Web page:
The importance of ETL for Machine Learning on Big Data

As I was preparing the Keynote that I delivered at World-Comp’12, about Machine Learning on the HPCC Systems platform, it occurred to me that it was important to remark that when dealing with big data and machine learning, most of the time and effort is usually spent on the data ETL (Extraction, Transformation and Loading) and feature extraction process, and not on the specific learning algorithm applied. The main reason is that while, for example, selecting a particular classifier over another could raise your F score by a few percentage points, not selecting the correct features, or failing to cleanse and normalize the data properly can decrease the overall effectiveness and increase the learning error dramatically.

This process can be especially challenging when the data used to train the model, in the case of supervised learning, or that needs to be subject to the clustering algorithm, in the case of, for example, a segmentation problem, is large. Profiling, parsing, cleansing, normalizing, standardizing and extracting features from large datasets can be extremely time consuming without the right tools. To make things worse, it can be very inefficient to move data during the process, just because the ETL portion is performed on a system different to the one executing the machine learning algorithms.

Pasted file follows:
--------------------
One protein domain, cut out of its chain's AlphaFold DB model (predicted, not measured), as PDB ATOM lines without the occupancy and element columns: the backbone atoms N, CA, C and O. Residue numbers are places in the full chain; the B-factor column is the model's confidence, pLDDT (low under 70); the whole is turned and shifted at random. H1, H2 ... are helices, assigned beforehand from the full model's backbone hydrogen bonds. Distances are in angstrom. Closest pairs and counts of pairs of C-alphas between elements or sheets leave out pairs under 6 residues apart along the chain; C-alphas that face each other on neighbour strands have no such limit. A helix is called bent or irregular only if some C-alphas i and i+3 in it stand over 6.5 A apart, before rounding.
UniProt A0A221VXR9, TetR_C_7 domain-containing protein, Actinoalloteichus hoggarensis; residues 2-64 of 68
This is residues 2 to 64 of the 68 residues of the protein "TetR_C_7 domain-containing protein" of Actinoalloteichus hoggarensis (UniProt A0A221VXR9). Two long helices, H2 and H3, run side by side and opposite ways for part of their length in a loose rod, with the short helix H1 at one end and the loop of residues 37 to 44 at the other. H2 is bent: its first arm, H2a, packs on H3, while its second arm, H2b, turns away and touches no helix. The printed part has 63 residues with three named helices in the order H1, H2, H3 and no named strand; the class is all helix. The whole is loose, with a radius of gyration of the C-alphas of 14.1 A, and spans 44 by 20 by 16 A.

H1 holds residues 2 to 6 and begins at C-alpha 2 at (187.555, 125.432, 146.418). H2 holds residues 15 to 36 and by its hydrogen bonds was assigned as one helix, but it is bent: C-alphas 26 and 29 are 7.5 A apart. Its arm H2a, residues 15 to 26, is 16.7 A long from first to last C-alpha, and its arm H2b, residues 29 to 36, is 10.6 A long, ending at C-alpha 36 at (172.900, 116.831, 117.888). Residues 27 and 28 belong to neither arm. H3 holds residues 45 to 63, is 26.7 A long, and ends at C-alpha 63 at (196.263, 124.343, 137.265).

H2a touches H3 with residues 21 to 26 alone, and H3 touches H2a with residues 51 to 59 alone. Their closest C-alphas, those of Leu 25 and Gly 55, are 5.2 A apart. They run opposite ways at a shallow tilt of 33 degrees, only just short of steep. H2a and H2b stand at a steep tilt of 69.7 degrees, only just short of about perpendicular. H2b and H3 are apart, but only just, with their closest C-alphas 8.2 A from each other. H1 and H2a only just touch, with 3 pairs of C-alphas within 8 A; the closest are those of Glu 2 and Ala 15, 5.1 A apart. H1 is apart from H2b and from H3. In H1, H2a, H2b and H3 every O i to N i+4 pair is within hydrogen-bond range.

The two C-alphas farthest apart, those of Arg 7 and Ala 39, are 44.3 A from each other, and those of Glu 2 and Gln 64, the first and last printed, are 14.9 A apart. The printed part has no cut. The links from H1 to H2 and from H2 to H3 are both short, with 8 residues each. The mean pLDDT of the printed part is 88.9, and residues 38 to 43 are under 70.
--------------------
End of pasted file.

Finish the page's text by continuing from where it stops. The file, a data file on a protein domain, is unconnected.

While all these operations can be parallelized across entire datasets to reduce the execution time, there don’t seem to be many cohesive options available to the open source community. Most (or all) open source solutions tend to focus on one aspect of the process, and there are entire segments of it, such as data profiling, where there seem to be no options at all.

Fortunately, the HPCC Systems platform includes all these capabilities, together with a comprehensive data workflow management system. Dirty data ingested on Thor can be profiled, parsed, cleansed, normalized and standardized in place, using either ECL, or some of the higher level tools available, such as SALT (see this earlier post) and Pentaho Kettle (see this page). And the same tools provide for distributed feature extraction and several distributed machine learning algorithms, making the HPCC Systems platform the open source one stop shop for all your big data analytics needs.

If you want to know more, head over to our HPCC Systems Machine Learning page and take a look for yourself.

Flavio Villanustre